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Fostering change: the life-saving work of Friends of Youth

  • Written by Kirsten Abel

“There are too few foster parents and foster homes,” said Friends of Youth President and CEO Terry Pottmeyer. 

It’s true. The number of licensed foster homes in the state has slowly but steadily decreased, from about 6,000 homes in 2010 to less than 5,000 in 2015, according to data from the Washington Department of Social and Health Services. Only 40 percent of foster homes remain licensed for more than three years.

Friends of Youth was originally founded in 1951 by Iva Matsen and others from the University Congregational Church to address concerns about foster care shortages. Since then, the nonprofit’s reach and scope has expanded to include homeless youth services, mental health counseling, substance abuse treatment, and other youth and family services.

Friends of YouthFor over 60 years, Friends of Youth has worked to provide good foster homes for at-risk youth (Photo by Randall Walton Photography)“We have grown over time in response to the needs of the kids in the community,” Pottmeyer said. 

But foster care still remains at the heart of what Friends of Youth does. The organization is always looking to recruit new foster parents.
“Whether they’ve ever had a tug or a pull to be a foster parent... we’d love to talk to them,” Pottmeyer said.

There is no blueprint for what a good foster parent can look like. “They can be single. They can be in a committed relationship. They can live in an apartment, a condo, a home,” Pottmeyer said. “The qualifications are just that they want to take a young person in and help them through a difficult time in their life.”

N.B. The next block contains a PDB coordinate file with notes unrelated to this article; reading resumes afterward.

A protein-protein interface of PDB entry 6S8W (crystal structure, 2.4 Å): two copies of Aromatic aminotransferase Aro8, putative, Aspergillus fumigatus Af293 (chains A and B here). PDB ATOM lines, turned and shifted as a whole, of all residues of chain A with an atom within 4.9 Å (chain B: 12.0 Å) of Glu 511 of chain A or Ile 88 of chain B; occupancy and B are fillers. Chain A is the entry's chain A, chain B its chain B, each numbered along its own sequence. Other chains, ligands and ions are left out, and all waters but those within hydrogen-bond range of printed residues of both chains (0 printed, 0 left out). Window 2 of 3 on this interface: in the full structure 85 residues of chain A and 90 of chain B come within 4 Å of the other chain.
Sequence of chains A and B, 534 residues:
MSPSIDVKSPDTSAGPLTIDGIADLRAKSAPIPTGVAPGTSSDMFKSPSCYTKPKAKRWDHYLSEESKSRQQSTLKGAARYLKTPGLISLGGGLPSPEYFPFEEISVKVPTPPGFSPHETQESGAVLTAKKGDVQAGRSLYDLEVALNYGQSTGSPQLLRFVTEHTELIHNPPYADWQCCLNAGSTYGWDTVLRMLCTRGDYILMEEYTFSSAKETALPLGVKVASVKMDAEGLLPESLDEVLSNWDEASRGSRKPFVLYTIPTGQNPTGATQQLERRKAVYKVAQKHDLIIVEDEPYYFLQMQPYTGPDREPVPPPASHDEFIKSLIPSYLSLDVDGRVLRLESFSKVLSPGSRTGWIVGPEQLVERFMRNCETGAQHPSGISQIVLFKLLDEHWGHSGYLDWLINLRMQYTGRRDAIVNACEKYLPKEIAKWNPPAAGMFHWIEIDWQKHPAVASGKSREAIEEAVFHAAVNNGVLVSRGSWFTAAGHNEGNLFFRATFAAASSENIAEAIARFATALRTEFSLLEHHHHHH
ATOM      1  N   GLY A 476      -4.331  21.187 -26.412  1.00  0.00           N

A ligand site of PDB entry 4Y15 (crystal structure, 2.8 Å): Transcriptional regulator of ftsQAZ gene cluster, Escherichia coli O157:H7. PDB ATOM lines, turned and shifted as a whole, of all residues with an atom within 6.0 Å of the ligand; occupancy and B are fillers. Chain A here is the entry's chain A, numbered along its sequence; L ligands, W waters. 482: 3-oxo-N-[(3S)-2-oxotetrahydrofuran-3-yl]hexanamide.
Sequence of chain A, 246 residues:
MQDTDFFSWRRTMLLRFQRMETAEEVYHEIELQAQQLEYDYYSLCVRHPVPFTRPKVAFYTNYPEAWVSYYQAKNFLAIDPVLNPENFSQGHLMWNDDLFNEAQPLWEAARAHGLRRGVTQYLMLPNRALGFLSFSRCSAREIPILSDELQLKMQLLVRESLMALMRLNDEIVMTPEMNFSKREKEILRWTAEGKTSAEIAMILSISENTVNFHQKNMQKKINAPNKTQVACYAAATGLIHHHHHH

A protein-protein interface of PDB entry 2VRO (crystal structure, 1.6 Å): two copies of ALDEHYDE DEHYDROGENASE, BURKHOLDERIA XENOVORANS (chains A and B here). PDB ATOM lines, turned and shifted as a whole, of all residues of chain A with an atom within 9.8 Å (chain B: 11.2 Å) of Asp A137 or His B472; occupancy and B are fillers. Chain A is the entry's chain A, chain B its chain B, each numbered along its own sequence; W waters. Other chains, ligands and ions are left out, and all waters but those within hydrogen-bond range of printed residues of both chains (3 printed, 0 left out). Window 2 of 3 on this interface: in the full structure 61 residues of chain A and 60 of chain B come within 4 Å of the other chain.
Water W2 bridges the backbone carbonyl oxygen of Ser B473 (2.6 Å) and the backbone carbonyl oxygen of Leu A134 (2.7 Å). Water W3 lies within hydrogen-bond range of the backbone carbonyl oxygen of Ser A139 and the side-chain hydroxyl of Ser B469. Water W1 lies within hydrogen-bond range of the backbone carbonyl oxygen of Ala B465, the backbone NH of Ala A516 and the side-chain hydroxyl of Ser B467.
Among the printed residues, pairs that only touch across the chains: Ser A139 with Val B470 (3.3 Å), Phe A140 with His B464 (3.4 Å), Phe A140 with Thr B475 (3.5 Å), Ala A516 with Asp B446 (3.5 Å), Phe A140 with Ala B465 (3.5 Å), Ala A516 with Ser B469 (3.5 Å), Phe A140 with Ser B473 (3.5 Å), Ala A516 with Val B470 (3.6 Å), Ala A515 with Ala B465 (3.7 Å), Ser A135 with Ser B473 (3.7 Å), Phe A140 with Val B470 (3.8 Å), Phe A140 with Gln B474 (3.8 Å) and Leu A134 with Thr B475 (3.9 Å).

Friends of Youth not only works to recruit foster parents, they also work with those parents during the required training and throughout the caregiving process.

“We actually support them once a child is placed with them,” Pottmeyer said.

The type of care provided by a foster parent can vary. Parents can choose to provide short-term or long-term care to one or multiple children. 
“It really depends on the needs of the kids and what’s going on in their lives,” said Pottmeyer.

Friends of Youth has around 26 sites all across King County. Another issue the group helps to address is youth mental health. Mainly by way of fundraising meals, Friends of Youth acquires the resources to staff mental health counselors inside schools in three different school districts in Issaquah, Duvall, and Snoqualmie Valley.

That counseling can focus on all sorts of issues, from anxiety and depression to bullying. Any student can simply go down the hall and have access to a counselor at any time during the school day, Pottmeyer said.

“It’s a model that works really well. It is not a model that has a clear funding stream,” she said.

Eventually, Friends of Youth wants all students to have access to this kind of care. “That’s our north star. That’s where we want to be in the future,” she said. “We take baby steps toward that every day.”

“Not only is it important for high school students to have access to mental health counseling, it is also important for elementary school students to have the same,” Pottmeyer said.

“We are firm believers that you can teach kids the skills to stay behaviorally, emotionally, and mentally healthy,” she said. “We don’t do enough to give kids and families those tools.”

Want to help but not ready to be a foster parent? Friends of Youth depends on the help of about 900 current volunteers, and the group is always looking for more.

For more information or to donate, go to www.friendsofyouth.org.

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